David Dayen on DemocracyNow who exposed a memo that reveals Mnuchin’s bank may have engaged in “widespread misconduct” while foreclosing on homeowners

JUAN GONZÁLEZ: We turn now to Trump’s pick for treasury secretary, Steven Mnuchin, who faces a—who faces scrutiny for his role at OneWest, a bank which has been called a “foreclosure machine” that profited from the collapse of the housing market. On Tuesday, The Intercept reported on a newly obtained memo that reveals [Mnuchin’s former bank] may have engaged in widespread misconduct while foreclosing on homeowners. The memo argued OneWest was guilty of a host of infractions, including backdating mortgage documents to speed up foreclosures and manipulating the results of home auctions, and it urged a top—California’s attorney general then to sue.

AMY GOODMAN: Mnuchin’s hedge fund bought out the failing California bank IndyMac in 2008, renaming it OneWest. Under his ownership, it foreclosed on 36,000 families, particularly elderly residents trapped in reverse mortgages.

For more, we go to Los Angeles to speak with reporter David Dayen, who broke this story for The Intercept. He’s also the author of the book Chain of Title: How Three Ordinary Americans Uncovered Wall Street’s Great Foreclosure Fraud.

David, welcome back to Democracy Now! Lay out what you found. Explain what this previously undisclosed memo shows.

DAVID DAYEN: Yeah, so this is a memo from deputies in the California Attorney General’s Office, and it describes a year-long investigation that they conducted into OneWest, finding well over a thousand violations of California’s foreclosure process. California is a nonjudicial state. The courts are not involved in foreclosures. But there are very precise steps that lenders are supposed to take when they foreclose on a homeowner. And OneWest was found to have violated these. It was a somewhat limited investigation, because OneWest is a national bank, and states don’t have the jurisdiction to do widespread investigation of them. But they found over a thousand violations just in this limited investigation. And if they did file a civil enforcement action, there would be a discovery period, where they extrapolated, the deputies, that they could find thousands more violations. So they requested authorization to file this action, and the California Attorney General’s Office did not move on that.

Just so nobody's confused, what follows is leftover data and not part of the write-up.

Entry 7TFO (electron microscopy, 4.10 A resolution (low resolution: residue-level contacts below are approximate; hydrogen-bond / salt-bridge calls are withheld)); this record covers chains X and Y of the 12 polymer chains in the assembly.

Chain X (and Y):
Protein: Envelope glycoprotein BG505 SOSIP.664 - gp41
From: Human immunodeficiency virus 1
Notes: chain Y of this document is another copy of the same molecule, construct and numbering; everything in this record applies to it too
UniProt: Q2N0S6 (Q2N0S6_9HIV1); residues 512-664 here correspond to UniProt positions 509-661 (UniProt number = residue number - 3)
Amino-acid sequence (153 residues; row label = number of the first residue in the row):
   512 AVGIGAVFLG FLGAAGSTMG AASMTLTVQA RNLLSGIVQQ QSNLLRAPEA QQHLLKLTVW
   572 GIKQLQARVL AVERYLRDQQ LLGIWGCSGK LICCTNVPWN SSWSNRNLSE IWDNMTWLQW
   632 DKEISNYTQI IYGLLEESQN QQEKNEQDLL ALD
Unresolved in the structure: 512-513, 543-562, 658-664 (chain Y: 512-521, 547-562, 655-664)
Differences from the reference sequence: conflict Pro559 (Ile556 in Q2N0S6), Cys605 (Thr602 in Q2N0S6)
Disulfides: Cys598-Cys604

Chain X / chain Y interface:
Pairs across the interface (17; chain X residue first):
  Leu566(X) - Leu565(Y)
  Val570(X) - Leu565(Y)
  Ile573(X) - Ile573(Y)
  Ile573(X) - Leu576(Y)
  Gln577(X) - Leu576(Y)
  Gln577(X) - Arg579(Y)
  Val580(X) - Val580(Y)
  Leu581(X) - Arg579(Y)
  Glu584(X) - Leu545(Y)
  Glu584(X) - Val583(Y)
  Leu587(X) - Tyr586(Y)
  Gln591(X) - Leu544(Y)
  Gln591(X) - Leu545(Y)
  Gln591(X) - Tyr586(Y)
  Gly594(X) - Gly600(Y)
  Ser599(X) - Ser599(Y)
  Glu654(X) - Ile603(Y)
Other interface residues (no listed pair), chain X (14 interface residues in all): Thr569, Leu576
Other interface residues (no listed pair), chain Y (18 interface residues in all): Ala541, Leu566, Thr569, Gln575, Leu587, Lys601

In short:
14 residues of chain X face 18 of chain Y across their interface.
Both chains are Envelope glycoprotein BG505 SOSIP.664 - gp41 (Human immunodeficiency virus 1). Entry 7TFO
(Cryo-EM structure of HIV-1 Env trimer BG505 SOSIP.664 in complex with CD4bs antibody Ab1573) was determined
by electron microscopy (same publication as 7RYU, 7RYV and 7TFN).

AMY GOODMAN: And the California attorney general, of course, was now the current California senator, right, Kamala Harris?

DAVID DAYEN: That’s right. And she’ll have the opportunity to vote on Steven Mnuchin’s OneWest—or, on his treasury secretary nomination. Mnuchin actually was a donor to Kamala Harris as recently as February 2016. He gave $2,000 to Kamala Harris’s Senate election campaign. And there’s no real explanation that was given to these deputies as to why Harris decided not to move forward with the case. There’s a lot of speculation. But now we’re seeing sort of the blowback from failing to prosecute these banks and these top executives: Now one is potentially going to be the treasury secretary.

JUAN GONZÁLEZ: And this issue of backdating documents, because, obviously, the mortgage fraud crisis was—there was the original problem of all of the high-interest loans and no-doc loans that were issued, but then, after the collapse, the financial collapse, there were all the banks and financial institutions that came in to so-called clean up the mess and then engaged in massive fraud in terms of documentation of who owned what loan and who had paid back what. Talk about the importance of OneWest in this second stage of the crisis.

DAVID DAYEN: Yes, OneWest was definitely part of that cleanup crew. They were built out of the ashes of IndyMac, which was a failed lender that originated really bad toxic mortgages. And OneWest was brought in, and they engaged in a number of practices to do foreclosures. The backdating scandal here was, they would file notices of default—and that sort of kicks off the foreclosure process here in California—without actually designating what is known as a trustee, that would engage in the foreclosure sale. And so, when they would do that document to designate the trustee, to make it look like the notice of default was done correctly, they would backdate the document. And the way that the deputies at the AG’s Office figured this out is that some of the documents were backdated so far back, it was before OneWest became a bank. OneWest was inaugurated as a bank in March of 2009, and some of the documents had dates before that, that they were executing these what are known as substitutions of trustee before OneWest even became into being.

Read more from DemocracyNow. Click here.

Advertisements

Leave a Reply

Fill in your details below or click an icon to log in:

WordPress.com Logo

You are commenting using your WordPress.com account. Log Out / Change )

Twitter picture

You are commenting using your Twitter account. Log Out / Change )

Facebook photo

You are commenting using your Facebook account. Log Out / Change )

Google+ photo

You are commenting using your Google+ account. Log Out / Change )

Connecting to %s